How to create emails your users actually WANT to receive

Generally, people hate to receive emails from businesses. And I don’t blame them. The vast majority of these emails weren’t built FOR the person receiving them. Hardly, in fact.

Typically, when businesses design an email campaign or initiative, they look to answer one question:

How can I use email to get people to buy more of my shit?

Or some variation on that (how can I get them to sign up for my event? download my app? login to my software? etc). Whatever the variety, the fundamental motivation is the same. And in reality it’s often more along the lines of, How can I manipulate people into thinking they want to open this email and score myself a few awareness points…and maybe even a click or two.

And as a result, as you could imagine, the attention many of these emails receive is very low. Open rates as low as 5–10% and even lower engagement.

BUT…because email is relatively cheap, even low engagement levels have been able to produce a return for the companies sending these emails. I know it seems crazy to think that an initiative which is rejected by ~95% of the people targeted is considered successful, but in the email game, this is the case.

However, this is really not a sustainable approach for most businesses — especially for those of us in the SaaS/subscription world where thoughtful, long-term user engagement is inextricably tied to success.

Don’t get me wrong…I’m all for selling more of your shit. That’s what we’re all here for. But I just think that you can achieve that goal in a more sustainable way if you were to….


It may seem crazy to many, but it’s not. It can be done. You can build an email (or email programs) that brings value (and pleasure) to your users. Many companies are already doing a great job at this.

And doing this is becoming easier and easier as more services (like Knowtify) pop up to help business build these “smarter” email initiatives.

So…that’s all great. Now, how does a company going about building these emails that its users want to receive?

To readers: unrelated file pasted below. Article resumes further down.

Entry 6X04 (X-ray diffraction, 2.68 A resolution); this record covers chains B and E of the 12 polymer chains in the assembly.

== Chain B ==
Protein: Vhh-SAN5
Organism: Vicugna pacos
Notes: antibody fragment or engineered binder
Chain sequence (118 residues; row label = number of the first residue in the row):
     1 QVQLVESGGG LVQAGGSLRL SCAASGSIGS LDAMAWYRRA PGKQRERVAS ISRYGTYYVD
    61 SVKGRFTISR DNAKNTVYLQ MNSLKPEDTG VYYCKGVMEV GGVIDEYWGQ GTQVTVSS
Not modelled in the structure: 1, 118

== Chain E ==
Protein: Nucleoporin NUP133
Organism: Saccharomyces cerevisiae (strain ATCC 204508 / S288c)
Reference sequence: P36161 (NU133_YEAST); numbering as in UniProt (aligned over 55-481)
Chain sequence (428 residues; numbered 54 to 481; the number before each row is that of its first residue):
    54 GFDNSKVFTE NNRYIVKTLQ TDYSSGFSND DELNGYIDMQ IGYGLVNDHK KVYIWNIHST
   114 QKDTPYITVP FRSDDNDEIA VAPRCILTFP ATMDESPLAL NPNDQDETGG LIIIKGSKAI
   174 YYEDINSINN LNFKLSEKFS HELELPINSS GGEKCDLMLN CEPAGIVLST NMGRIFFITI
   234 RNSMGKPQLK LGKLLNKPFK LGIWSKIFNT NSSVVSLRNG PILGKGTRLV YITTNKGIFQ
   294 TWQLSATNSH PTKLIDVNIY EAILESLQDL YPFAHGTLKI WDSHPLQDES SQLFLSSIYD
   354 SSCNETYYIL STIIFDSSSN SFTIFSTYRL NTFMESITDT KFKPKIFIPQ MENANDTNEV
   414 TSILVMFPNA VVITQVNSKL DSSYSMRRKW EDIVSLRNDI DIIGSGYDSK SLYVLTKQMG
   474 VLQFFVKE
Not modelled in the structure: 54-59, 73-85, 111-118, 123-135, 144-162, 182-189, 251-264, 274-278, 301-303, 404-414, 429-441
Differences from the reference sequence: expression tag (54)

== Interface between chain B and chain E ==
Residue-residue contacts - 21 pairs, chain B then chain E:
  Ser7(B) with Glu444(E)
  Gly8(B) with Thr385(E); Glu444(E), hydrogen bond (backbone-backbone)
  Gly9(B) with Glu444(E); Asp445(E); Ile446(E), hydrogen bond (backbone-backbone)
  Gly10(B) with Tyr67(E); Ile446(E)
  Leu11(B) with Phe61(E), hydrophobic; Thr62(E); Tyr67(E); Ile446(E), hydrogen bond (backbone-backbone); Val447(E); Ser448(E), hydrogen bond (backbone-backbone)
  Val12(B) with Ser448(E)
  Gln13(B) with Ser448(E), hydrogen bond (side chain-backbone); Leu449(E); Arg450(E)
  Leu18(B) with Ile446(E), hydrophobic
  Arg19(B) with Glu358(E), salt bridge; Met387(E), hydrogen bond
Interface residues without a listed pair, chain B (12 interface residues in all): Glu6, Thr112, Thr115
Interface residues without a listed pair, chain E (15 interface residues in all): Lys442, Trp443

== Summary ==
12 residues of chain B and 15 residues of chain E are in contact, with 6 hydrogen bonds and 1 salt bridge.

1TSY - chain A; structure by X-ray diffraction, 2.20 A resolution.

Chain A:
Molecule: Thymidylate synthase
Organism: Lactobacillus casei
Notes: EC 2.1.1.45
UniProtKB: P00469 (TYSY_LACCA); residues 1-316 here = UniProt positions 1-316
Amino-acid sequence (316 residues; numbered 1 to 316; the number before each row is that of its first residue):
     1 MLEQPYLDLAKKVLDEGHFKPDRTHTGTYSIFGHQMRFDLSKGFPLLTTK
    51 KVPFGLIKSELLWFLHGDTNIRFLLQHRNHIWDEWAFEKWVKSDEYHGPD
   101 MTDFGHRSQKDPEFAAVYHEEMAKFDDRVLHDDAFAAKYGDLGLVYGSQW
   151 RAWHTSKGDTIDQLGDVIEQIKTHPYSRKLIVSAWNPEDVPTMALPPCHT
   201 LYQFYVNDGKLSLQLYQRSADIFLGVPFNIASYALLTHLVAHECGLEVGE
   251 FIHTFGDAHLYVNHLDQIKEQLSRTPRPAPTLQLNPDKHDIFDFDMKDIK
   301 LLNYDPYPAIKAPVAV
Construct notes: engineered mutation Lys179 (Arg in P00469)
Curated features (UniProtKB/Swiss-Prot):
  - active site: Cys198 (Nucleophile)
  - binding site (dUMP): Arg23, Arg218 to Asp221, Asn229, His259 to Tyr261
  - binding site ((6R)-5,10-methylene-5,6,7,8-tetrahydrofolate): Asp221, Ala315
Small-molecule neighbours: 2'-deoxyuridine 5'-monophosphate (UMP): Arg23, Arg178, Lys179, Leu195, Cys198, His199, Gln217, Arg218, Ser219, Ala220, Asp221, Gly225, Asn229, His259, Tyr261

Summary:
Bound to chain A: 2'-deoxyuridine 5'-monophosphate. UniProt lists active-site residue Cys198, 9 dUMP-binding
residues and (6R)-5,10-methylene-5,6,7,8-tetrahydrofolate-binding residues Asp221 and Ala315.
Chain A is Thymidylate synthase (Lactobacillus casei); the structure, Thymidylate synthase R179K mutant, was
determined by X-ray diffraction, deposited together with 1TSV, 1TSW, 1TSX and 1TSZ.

Of course, there’s no definitive blueprint for this, but there are certain guidelines that will help get you to the promise land.


Here are a few:

#1 — Ask the right question when creating your email initiatives

This is probably the most important (and hardest step) in building smart, thoughtful email programs. Instead of asking yourself, “How can this email help me sell more shit?”, taking the time to ask yourself,

“Is this an email my users will want to receive?”

is a major, major first step. As you can probably see — it’s not the question itself that is most important. It’s the mental shift from thinking only about how an email program can benefit your business to actually considering the needs and wants of your users. Big shift.

But I might push you to be even more proactive in this process.

Instead of asking, “will my users value this?” after you’ve conceived of and/or designed an email program, I would encourage you, as a part of your early product/feature development process, to ask yourself, “what emails would my users like to receive? And why?”

This is a much more powerful and effective approach. It requires that you know your users very, very well. It requires you know what they value from your product; their daily habits, what other products they may use in conjunction with yours; how they define success; etc.

And if you know your users well, creating an email (or series of email programs) they would want to receive becomes much, much easier.

#2 — Personalize, personalize, personalize


After you’ve made the mental shift and started asking the right question of your email initiatives, the next most important rule (er-guideline) for creating emails that users want to read is to make them as personal as possible.